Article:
Call me neurotic, but I am pretty particular about my skin holes. By skin holes, I am referring to cuts, lacerations, and punctures–pretty much anything that leaves my innards exposed. As people commissioned to protect said innards, I expect health care professionals to be equally, if not more, attentive to safe medical practices than I am.
Enter sloppy nurse. We’ll call her Nursey McSlopperson. If anyone out there actually has the surname “McSlopperson,” I apologize and add that any likeness to any member of the McSlopperson clan is purely coincidental. Then again, if your name is actually McSlopperson, you should really consider changing it–particularly if you are planning on entering the medical profession.
At first glance, Nurse McSlopperson is anything but scary. But don’t let her Spongebob scrubs fool you.
Sponges are harbingers of all sorts of nasty bacteria. Spongebob is a walking cesspool of filth.
I regularly get allergy shots at Mrs. McSlopperson’s place of business–we’ll call it The Doctor’s Office That Employs Nurse McSlopperson. There are other nurses here too. They are not sloppy. They wear Snoopy and Mickey Mouse scrubs. They are harmless and nice. Unfortunately, I seem to get Sloppy Nurse more often than not.
Why is she sloppy? I don’t know. Maybe her mom, Mother McSlopperson, never taught her basic hygiene. Maybe her mother was also a sloppy nurse. Oh, you meant “why do Ithink she is sloppy?” Here’s why. When you get a needle, it leaves a perfect little hole–an entrance into the inner workings of your body. A sterile band-aid is needed to close that point-of-entry and protect your guts from foreign invaders. “Sterile” is the operative word.
Nurse McSlopperson, however, peels the band-aid open and sticks it on herself, gives me the needle, and peels the band-aid off her own skin and applies it to mine. This, in my opinion, is disgusting. Who knows what strange microbes lurk on her epidermis. She could be harboring a flesh-eating fugitive. She may not have washed her hands after using the washroom. A dog may have licked her hand after licking his balls. She may have just finished giving a woman with chlamydia a PAP smear. Anything is possible. And everything goes through my mind.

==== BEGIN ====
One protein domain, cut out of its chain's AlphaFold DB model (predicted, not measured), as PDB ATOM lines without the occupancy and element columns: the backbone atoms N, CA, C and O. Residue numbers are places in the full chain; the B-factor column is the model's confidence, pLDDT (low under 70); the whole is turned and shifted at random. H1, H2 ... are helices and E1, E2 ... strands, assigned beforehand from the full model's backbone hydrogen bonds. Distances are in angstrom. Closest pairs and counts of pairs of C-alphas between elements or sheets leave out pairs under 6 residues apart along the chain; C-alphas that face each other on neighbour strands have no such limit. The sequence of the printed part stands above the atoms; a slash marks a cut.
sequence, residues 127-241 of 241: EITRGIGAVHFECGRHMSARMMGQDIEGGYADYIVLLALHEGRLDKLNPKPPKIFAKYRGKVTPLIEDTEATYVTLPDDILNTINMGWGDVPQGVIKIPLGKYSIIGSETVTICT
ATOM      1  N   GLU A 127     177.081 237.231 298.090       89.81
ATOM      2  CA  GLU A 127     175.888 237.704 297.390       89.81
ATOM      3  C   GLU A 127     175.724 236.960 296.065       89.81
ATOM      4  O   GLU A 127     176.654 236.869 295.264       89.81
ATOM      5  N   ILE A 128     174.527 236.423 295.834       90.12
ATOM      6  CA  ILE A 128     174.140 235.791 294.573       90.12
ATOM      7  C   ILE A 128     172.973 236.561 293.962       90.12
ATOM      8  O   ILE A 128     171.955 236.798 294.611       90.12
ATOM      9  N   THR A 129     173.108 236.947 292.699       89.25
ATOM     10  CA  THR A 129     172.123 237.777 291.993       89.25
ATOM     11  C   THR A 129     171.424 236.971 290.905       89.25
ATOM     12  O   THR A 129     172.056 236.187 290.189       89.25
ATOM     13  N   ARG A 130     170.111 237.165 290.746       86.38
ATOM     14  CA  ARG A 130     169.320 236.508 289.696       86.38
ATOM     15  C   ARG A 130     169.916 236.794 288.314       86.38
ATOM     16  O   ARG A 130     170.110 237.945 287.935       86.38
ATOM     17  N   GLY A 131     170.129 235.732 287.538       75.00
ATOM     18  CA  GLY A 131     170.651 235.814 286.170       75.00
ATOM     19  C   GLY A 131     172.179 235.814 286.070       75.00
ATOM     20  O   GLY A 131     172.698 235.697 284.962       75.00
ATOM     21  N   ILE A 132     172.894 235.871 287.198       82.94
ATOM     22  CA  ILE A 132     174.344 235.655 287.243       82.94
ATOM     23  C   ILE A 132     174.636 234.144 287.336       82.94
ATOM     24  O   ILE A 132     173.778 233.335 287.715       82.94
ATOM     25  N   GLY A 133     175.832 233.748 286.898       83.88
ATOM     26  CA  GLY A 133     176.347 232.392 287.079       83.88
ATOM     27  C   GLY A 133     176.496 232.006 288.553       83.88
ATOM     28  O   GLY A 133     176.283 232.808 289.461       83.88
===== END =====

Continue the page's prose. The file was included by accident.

I can almost feel the dude with the cowboy boots sidling through my blood stream.
The most troubling problem is that I cannot wash my innards. Whatever toxic slurry traveled from her skins cells into my needle hole are now gnawing their way through my bloodstream, digging their dirty fingernails across my organs, and pooping on my cells. No amount of Purell can fix that. I’m not going to sleep tonight. I sort of feel like this…
Do you think this is a sloppy nurse or am I just being my overly neurotic self?
Driverless cars disturb me. Sure, I love my car. His name is Wally and he faithfully waits for me wherever I go. But, it doesn’t mean I want to entrust him to get me home safely without my help.
After all, in Back to the Future, Doc Brown piloted his time-travelling DeLorean, in Harry Potter, Weasley’s flying Ford had someone at the steering wheel, and the speeder bikes of Star Wars still required drivers . Even the Jetson’s flying cars had animated characters at the helm. Why then, is actual technology striving to make the human component of driving redundant?
See? No driverless cars in the Jetson’s version of the future.
I like driving. Lots of people like driving. Why, then, are companies seeking to take away our fun? I would much rather see them developing flying cars. Now that would be fun. And it would take hours off a weekly commute.
If safety is an issue, I think we should steal an idea from TV’s Ray Barone and look into the manufacturing of cars made of Nerf. Even if they are sluggish when wet.
Now this is where technology should be headed. Cars made of high density foam.
In 2016, a self-driving Tesla struck a transport truck, apparently failing to detect the broad expanse of white against a sunny sky. This is not good. A lot of things are white. Buildings. Other vehicles. The Staypuft marshmallow man. A large gathering of brides. A Trump supporters’ rally. These are almost all things for which a vehicle should stop.